Memoir Monday: A walk on the wild side

by Tiffany Wong, News Editor

Two hikers perch precariously on the lookout rock, one capturing the skyline with an iPhone and the other examining a particularly tall tree with the more obsolete pair of binoculars. Equipped only with crumpled maps of Yosemite National Park and near-empty water bottles, they had huffed, stumbled and piggybacked their way to the site’s Vernal Falls—the checkpoint where both collapsed in exhaustion and stared in awe at the mountains beyond.

As amateur explorers, neither I nor my brother understood the language of nature. “These are what botanists call yellow bushes,” he would often say while pointing to the forsythia shrubs lining the streets we slogged along during our afternoon walks. We spent our weekends religiously watching “Planet Earth,” a documentary window into a world of wildlife unknown to the residents of our relatively unexciting neighborhood. After months of begging for a family adventure, our parents finally joined us for our first environmental outing as four—and our last, they declared as we slapped Band-Aids on our scratches and slumped into our chairs for an 11 p.m. dinner.

Now confined to traversing the trails simulated by the upstairs treadmill set at a slight incline, I spent my daily runs idly listening to Spotify playlists in lieu of the cheerful twittering of birds only a pane of glass away. Day by day, my appreciation for the outdoors dwindled as I diluted my mind with artificial cacophonies of sound. Meanwhile, my brother underwent a similar process of devolution and began blasting Girls’ Generation hits from his room until the deer which previously frequented our backyard learned to graze elsewhere.

It wasn’t until our parents somehow agreed to sign the agreement forms for the sixth grade school trip to Mt. Cross and Duke University’s Project WILD pre-orientation program when we realized we wouldn’t be housebound forever. “They’ll be good bonding experiences for both of you,” my father mused as I traced a finger slowly along the grain of the kitchen table and my brother clutched a summer offerings program, his face turning chalky white. “We know our family hasn’t exactly had the best experiences with these types of activities, but at some point you need to take out the earbuds and listen to a conversation instead. Don’t you think?”

By then, both my brother and I had developed a slight wariness of the world we once loved. No longer the children of nature, we were now the children of technology—a demon which had robbed us of our passion for the environment. We spent the weekend arguing over who had the rights to the Nintendo DS until our mother confiscated the device.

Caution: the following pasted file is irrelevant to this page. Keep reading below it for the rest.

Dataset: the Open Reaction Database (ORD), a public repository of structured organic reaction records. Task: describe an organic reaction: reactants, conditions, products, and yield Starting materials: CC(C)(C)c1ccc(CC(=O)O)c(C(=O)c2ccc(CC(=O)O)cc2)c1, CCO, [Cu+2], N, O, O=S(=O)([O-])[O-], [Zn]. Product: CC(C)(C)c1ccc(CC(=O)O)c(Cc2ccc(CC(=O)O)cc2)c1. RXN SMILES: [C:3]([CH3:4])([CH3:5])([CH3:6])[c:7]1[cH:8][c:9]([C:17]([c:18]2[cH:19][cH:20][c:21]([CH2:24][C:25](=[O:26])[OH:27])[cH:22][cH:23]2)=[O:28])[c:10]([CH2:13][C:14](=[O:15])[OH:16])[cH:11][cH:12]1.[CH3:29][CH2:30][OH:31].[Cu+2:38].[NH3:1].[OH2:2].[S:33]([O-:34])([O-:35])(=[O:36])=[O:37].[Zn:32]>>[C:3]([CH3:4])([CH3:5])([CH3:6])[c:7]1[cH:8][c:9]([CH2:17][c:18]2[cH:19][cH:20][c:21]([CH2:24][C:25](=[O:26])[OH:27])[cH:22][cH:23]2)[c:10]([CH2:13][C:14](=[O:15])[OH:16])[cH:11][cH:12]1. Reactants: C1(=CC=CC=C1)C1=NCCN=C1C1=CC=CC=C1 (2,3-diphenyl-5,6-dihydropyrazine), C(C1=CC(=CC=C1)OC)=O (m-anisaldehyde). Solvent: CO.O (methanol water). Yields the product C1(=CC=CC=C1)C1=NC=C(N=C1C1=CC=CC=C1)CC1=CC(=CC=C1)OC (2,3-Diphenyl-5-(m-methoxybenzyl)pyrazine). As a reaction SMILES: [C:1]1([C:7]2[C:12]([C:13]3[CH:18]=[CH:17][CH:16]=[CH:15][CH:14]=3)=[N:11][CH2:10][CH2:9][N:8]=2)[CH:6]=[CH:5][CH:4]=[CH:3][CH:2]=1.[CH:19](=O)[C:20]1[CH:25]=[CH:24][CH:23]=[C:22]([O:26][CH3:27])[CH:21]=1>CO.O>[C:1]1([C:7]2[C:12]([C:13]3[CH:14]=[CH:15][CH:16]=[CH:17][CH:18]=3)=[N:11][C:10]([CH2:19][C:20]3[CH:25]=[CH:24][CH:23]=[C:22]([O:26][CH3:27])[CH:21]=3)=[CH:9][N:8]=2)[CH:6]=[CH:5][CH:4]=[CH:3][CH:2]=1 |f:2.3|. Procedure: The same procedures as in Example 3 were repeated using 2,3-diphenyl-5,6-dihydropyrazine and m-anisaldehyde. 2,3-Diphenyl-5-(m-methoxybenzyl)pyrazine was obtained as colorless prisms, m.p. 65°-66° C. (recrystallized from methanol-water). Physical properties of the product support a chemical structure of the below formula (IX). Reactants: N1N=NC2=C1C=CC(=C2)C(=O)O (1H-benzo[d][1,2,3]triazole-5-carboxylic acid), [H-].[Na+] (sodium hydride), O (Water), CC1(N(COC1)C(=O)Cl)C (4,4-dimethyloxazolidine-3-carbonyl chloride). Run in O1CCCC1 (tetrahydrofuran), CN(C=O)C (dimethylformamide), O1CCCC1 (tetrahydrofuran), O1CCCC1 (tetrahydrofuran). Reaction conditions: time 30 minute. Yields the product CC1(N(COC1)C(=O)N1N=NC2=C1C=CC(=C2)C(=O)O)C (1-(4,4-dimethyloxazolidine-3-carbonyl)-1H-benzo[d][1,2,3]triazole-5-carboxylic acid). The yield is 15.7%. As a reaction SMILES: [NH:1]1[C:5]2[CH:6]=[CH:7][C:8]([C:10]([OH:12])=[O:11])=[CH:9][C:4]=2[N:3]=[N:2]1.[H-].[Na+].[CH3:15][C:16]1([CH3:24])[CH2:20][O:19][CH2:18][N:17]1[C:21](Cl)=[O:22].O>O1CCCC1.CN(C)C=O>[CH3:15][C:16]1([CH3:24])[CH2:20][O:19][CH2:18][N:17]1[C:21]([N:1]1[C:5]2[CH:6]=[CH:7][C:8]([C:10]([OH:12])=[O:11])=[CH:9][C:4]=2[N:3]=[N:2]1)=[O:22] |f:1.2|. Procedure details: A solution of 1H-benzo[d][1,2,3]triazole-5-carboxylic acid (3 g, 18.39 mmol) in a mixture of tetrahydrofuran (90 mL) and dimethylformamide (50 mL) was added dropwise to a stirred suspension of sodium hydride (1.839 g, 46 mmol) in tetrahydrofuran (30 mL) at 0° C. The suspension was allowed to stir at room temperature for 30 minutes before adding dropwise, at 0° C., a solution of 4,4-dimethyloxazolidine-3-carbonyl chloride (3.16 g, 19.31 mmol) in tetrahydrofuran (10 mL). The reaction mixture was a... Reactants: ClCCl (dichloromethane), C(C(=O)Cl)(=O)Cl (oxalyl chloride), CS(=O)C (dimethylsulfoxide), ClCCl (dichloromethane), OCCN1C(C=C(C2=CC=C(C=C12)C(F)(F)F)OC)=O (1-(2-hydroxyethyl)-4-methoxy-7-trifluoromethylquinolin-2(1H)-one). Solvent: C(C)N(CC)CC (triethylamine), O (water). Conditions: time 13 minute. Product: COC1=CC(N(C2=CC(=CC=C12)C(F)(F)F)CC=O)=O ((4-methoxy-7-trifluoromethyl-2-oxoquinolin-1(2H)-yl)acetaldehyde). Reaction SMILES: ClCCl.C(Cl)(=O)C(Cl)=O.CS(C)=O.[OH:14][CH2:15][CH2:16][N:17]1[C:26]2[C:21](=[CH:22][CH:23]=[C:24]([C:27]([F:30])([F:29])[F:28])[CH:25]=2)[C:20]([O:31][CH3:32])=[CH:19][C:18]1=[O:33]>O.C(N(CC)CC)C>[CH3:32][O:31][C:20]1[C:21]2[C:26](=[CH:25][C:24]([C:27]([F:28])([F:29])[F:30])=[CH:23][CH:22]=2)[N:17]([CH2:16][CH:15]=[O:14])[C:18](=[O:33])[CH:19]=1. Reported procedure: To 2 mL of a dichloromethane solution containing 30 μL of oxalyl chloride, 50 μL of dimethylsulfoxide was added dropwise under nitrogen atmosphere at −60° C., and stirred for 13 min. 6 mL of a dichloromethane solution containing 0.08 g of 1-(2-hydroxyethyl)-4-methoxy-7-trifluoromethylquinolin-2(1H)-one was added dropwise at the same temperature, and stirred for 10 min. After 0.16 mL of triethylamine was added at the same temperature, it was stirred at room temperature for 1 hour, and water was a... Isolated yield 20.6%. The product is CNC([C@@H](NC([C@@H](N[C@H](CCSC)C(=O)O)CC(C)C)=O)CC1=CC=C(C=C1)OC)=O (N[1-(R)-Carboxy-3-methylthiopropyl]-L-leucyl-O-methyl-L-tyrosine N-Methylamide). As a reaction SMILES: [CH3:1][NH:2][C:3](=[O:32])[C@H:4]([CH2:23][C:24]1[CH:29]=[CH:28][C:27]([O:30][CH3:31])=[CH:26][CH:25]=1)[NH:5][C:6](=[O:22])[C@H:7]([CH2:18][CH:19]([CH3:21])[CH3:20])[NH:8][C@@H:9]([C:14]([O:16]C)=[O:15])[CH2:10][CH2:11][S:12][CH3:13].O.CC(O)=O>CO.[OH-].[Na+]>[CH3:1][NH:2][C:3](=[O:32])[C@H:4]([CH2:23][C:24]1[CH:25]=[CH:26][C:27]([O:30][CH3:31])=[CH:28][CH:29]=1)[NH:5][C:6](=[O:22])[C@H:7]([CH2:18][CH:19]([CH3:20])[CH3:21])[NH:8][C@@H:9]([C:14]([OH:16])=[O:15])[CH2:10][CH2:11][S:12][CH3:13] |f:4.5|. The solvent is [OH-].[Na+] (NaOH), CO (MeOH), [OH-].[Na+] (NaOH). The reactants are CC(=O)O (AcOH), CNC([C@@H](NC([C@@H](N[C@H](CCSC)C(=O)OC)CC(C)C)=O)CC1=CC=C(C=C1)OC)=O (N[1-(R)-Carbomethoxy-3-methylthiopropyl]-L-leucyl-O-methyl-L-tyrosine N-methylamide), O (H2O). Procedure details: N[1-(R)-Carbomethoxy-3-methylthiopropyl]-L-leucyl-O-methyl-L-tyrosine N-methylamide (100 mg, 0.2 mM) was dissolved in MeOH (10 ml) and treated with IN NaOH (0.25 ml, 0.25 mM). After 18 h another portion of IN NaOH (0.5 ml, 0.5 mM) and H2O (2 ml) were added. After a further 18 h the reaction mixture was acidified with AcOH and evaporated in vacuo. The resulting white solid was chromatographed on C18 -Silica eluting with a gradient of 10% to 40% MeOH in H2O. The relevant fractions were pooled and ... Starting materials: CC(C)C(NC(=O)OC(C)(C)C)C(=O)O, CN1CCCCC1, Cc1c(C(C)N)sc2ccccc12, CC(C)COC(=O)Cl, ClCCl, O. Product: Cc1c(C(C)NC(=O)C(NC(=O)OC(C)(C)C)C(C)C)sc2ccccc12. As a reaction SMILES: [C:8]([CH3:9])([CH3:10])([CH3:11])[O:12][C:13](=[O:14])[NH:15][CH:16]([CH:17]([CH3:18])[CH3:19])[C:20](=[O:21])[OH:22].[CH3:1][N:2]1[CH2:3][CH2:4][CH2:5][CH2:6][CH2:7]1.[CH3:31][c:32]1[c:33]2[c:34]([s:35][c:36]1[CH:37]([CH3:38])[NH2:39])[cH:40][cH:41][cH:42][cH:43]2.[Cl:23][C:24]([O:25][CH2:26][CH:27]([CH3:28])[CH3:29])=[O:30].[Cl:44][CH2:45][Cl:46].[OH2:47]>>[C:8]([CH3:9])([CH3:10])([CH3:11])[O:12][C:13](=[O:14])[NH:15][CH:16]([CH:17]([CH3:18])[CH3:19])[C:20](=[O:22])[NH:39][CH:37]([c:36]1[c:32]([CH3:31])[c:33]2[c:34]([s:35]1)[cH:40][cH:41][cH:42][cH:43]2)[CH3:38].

I boarded the bus the next day outfitted with a backpack stuffed to the brim with books and a scowl of absolute discontent. I didn’t want to be there at all. Determined to cut my time away from home short by contracting some type of virulent disease, I began looking around the bus for a friend with a runny nose and a box of tissues. But in every direction I turned, I was met with a face grinning with excitement—and soon found myself with the same expression tugging at my lips as the driver began leading my classmates in an off-key version of Miley Cyrus’ “Party in the U.S.A.”

Over the course of the following week, I spent my mornings breathing in the fresh scent of clover and my nights toasting marshmallows in front of a roaring campfire, enveloped in a blanket of coziness and comfort. While cataloguing the plants I came across in my notebook to share with the rest of my group during our lunch discussions, I finally learned the scientific names that had eluded me for so long: pseudotsuga menziesii, sequoiadendron giganteum. My resistance to the outdoors began to dissolve, making way for a new seed of freedom to take root and grow into a beacon of happiness as sturdy as the trees I sketched every day.

I returned from my journey with a treasure trove of leaves in my boots and thick lines of dirt underneath my fingernails. My parents laughed and clapped at my transformation into a wood sprite before hugging me tight and marveling at the detailed drawings I had filled my spiral with.

“When can we go camping?” I blurted as I picked a clump of redwood needles from my hair.

My parents burst out laughing. “Soon,” my mother smiled contentedly as she opened her laptop to a picture of my brother meditating on top of a boulder. “It seems he had as much fun as you did.”